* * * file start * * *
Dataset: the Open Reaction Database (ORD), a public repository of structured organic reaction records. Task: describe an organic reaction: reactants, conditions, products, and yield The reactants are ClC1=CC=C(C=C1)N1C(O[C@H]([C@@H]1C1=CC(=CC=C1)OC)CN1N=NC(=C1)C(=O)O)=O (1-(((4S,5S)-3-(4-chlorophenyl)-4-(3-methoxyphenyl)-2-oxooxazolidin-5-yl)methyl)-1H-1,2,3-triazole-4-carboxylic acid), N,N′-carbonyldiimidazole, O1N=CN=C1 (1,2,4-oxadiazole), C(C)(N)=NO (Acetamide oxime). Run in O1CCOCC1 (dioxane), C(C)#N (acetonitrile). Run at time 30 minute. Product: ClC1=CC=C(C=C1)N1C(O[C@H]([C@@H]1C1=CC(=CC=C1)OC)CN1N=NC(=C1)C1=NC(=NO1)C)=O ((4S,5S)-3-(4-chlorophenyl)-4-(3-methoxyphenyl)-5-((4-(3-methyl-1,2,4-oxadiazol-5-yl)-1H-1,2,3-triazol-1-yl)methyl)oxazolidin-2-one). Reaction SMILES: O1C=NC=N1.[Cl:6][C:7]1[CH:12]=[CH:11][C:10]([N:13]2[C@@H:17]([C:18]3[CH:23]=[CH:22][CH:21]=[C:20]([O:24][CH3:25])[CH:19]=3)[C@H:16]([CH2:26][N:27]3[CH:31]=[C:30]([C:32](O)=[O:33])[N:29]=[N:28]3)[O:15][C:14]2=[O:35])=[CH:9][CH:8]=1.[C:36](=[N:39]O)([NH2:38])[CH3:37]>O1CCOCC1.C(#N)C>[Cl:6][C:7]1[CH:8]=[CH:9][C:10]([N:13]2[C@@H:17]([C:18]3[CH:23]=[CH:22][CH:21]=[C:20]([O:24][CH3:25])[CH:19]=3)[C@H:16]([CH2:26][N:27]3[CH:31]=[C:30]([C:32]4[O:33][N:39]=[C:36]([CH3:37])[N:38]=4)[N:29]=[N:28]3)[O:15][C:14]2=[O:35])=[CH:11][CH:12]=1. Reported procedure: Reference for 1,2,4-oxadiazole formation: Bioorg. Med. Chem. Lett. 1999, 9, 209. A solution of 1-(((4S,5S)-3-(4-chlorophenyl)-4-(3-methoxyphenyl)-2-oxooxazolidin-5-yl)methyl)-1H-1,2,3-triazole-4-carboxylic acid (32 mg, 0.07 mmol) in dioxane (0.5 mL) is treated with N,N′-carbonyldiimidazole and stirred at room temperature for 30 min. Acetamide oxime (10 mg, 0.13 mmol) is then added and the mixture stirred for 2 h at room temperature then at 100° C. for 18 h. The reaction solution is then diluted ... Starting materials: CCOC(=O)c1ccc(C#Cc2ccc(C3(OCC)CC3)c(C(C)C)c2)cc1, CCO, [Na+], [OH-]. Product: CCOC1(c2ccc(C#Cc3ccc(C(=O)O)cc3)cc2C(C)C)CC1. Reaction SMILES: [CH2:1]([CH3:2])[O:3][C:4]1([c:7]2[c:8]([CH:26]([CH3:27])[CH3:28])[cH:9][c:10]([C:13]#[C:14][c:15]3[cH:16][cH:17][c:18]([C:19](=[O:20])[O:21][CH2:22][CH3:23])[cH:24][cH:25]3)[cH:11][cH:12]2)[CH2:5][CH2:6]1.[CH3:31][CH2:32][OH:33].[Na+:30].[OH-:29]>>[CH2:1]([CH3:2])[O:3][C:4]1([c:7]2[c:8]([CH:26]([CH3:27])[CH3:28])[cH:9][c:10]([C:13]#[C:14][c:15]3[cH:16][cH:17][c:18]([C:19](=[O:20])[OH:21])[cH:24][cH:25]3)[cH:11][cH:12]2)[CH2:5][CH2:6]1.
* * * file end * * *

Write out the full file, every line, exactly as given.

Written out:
Dataset: the Open Reaction Database (ORD), a public repository of structured organic reaction records. Task: describe an organic reaction: reactants, conditions, products, and yield The reactants are ClC1=CC=C(C=C1)N1C(O[C@H]([C@@H]1C1=CC(=CC=C1)OC)CN1N=NC(=C1)C(=O)O)=O (1-(((4S,5S)-3-(4-chlorophenyl)-4-(3-methoxyphenyl)-2-oxooxazolidin-5-yl)methyl)-1H-1,2,3-triazole-4-carboxylic acid), N,N′-carbonyldiimidazole, O1N=CN=C1 (1,2,4-oxadiazole), C(C)(N)=NO (Acetamide oxime). Run in O1CCOCC1 (dioxane), C(C)#N (acetonitrile). Run at time 30 minute. Product: ClC1=CC=C(C=C1)N1C(O[C@H]([C@@H]1C1=CC(=CC=C1)OC)CN1N=NC(=C1)C1=NC(=NO1)C)=O ((4S,5S)-3-(4-chlorophenyl)-4-(3-methoxyphenyl)-5-((4-(3-methyl-1,2,4-oxadiazol-5-yl)-1H-1,2,3-triazol-1-yl)methyl)oxazolidin-2-one). Reaction SMILES: O1C=NC=N1.[Cl:6][C:7]1[CH:12]=[CH:11][C:10]([N:13]2[C@@H:17]([C:18]3[CH:23]=[CH:22][CH:21]=[C:20]([O:24][CH3:25])[CH:19]=3)[C@H:16]([CH2:26][N:27]3[CH:31]=[C:30]([C:32](O)=[O:33])[N:29]=[N:28]3)[O:15][C:14]2=[O:35])=[CH:9][CH:8]=1.[C:36](=[N:39]O)([NH2:38])[CH3:37]>O1CCOCC1.C(#N)C>[Cl:6][C:7]1[CH:8]=[CH:9][C:10]([N:13]2[C@@H:17]([C:18]3[CH:23]=[CH:22][CH:21]=[C:20]([O:24][CH3:25])[CH:19]=3)[C@H:16]([CH2:26][N:27]3[CH:31]=[C:30]([C:32]4[O:33][N:39]=[C:36]([CH3:37])[N:38]=4)[N:29]=[N:28]3)[O:15][C:14]2=[O:35])=[CH:11][CH:12]=1. Reported procedure: Reference for 1,2,4-oxadiazole formation: Bioorg. Med. Chem. Lett. 1999, 9, 209. A solution of 1-(((4S,5S)-3-(4-chlorophenyl)-4-(3-methoxyphenyl)-2-oxooxazolidin-5-yl)methyl)-1H-1,2,3-triazole-4-carboxylic acid (32 mg, 0.07 mmol) in dioxane (0.5 mL) is treated with N,N′-carbonyldiimidazole and stirred at room temperature for 30 min. Acetamide oxime (10 mg, 0.13 mmol) is then added and the mixture stirred for 2 h at room temperature then at 100° C. for 18 h. The reaction solution is then diluted ... Starting materials: CCOC(=O)c1ccc(C#Cc2ccc(C3(OCC)CC3)c(C(C)C)c2)cc1, CCO, [Na+], [OH-]. Product: CCOC1(c2ccc(C#Cc3ccc(C(=O)O)cc3)cc2C(C)C)CC1. Reaction SMILES: [CH2:1]([CH3:2])[O:3][C:4]1([c:7]2[c:8]([CH:26]([CH3:27])[CH3:28])[cH:9][c:10]([C:13]#[C:14][c:15]3[cH:16][cH:17][c:18]([C:19](=[O:20])[O:21][CH2:22][CH3:23])[cH:24][cH:25]3)[cH:11][cH:12]2)[CH2:5][CH2:6]1.[CH3:31][CH2:32][OH:33].[Na+:30].[OH-:29]>>[CH2:1]([CH3:2])[O:3][C:4]1([c:7]2[c:8]([CH:26]([CH3:27])[CH3:28])[cH:9][c:10]([C:13]#[C:14][c:15]3[cH:16][cH:17][c:18]([C:19](=[O:20])[OH:21])[cH:24][cH:25]3)[cH:11][cH:12]2)[CH2:5][CH2:6]1.